Volume 4, Number 2 (2019) pp 349-357 doi 10.20448/801.42.349.357 | Research Articles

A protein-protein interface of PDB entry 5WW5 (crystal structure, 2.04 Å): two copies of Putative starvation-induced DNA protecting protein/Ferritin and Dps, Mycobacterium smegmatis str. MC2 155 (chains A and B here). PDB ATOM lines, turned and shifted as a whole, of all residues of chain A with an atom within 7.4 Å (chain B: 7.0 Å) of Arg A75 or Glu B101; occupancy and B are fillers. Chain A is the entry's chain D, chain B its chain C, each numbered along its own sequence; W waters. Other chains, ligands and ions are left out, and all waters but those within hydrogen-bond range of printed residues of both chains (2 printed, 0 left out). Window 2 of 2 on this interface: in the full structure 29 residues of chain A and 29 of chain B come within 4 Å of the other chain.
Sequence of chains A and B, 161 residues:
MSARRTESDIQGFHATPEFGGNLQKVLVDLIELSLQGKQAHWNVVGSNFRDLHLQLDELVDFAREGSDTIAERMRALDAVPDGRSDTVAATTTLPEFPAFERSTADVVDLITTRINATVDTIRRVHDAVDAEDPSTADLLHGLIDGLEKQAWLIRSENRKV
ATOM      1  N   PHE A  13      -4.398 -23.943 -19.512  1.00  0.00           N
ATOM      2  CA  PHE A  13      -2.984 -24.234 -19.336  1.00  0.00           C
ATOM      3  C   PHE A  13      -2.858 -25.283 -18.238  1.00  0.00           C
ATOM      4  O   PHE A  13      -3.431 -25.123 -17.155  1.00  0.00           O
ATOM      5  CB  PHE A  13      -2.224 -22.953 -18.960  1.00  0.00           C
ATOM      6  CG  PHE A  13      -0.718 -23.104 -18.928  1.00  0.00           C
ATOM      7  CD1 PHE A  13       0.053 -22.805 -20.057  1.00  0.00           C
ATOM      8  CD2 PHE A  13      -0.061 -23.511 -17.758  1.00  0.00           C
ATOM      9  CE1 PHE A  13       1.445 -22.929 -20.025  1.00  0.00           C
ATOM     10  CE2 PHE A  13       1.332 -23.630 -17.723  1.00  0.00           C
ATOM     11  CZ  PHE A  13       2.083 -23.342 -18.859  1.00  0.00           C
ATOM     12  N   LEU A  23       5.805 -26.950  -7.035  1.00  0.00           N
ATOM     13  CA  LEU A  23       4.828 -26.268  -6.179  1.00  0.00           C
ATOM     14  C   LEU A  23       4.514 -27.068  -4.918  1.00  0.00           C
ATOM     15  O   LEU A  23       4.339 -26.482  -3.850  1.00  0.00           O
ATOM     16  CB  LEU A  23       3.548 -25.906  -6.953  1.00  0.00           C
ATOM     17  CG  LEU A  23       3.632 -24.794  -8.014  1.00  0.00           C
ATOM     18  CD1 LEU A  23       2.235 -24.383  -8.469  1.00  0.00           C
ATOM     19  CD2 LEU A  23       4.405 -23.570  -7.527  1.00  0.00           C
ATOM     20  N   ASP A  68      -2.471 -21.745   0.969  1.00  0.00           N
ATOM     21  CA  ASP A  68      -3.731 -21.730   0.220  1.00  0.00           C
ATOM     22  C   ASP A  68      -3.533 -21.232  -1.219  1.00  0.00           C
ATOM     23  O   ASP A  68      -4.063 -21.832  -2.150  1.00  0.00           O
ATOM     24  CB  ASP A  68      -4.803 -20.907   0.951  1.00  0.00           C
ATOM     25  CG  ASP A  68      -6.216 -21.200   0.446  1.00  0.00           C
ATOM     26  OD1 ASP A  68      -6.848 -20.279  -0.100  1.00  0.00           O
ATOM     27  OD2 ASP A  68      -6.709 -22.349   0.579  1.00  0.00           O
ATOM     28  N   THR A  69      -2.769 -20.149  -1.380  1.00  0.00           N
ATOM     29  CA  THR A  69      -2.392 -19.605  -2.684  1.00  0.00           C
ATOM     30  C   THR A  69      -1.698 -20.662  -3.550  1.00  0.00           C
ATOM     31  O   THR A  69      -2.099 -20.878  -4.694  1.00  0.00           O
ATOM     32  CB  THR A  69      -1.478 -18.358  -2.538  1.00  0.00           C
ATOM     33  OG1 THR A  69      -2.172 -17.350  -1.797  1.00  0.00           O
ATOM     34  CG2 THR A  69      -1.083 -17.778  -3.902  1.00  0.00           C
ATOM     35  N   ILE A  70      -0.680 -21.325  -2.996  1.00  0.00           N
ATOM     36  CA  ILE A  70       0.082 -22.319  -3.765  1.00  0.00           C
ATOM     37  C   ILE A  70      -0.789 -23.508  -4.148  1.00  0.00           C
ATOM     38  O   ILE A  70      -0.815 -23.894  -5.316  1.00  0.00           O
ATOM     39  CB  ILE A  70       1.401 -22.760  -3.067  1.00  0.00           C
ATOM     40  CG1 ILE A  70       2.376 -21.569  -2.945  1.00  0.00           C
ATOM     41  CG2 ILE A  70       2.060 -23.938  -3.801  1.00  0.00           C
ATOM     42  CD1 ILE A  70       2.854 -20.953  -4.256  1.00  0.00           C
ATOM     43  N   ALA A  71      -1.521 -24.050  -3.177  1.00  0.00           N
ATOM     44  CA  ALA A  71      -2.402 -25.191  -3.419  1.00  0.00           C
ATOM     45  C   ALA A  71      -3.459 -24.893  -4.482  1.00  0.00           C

Whereas 91% of unwed mothers are under 21 years, researchers and health policy advisers hope to unpack the association between a woman’s wish to avoid becoming pregnant and the intention to use birth control, a relation we hypothesized to be mediated by various attitudes to contraceptive use (including cost, ease of use, extra planning, even morality). In total, 22 potential mediators were evaluated using the Relationship Dynamics and Social Life Study – consisting of 1003 Michigan women aged 18-20 years from Caucasian, African, and Hispanic American backgrounds. Results showed a significant relation between avoiding pregnancy and contraceptive use; when divided by ethnic background, the negative association was higher for African Americans compared to Caucasians, and higher still for Hispanics. This relation was mediated by each of: premarital sex is OK if attracted; faster recovery following pregnancy if young; birth control involves too much planning; it’s a hassle to use birth control; and marital relations improve with the advent of children. When divided by ethnicity, we unexpectedly uncovered several suppressor variables, following whose extraction improved the original association. Implications for researchers and health professionals, as well as directions for future research, are outlined.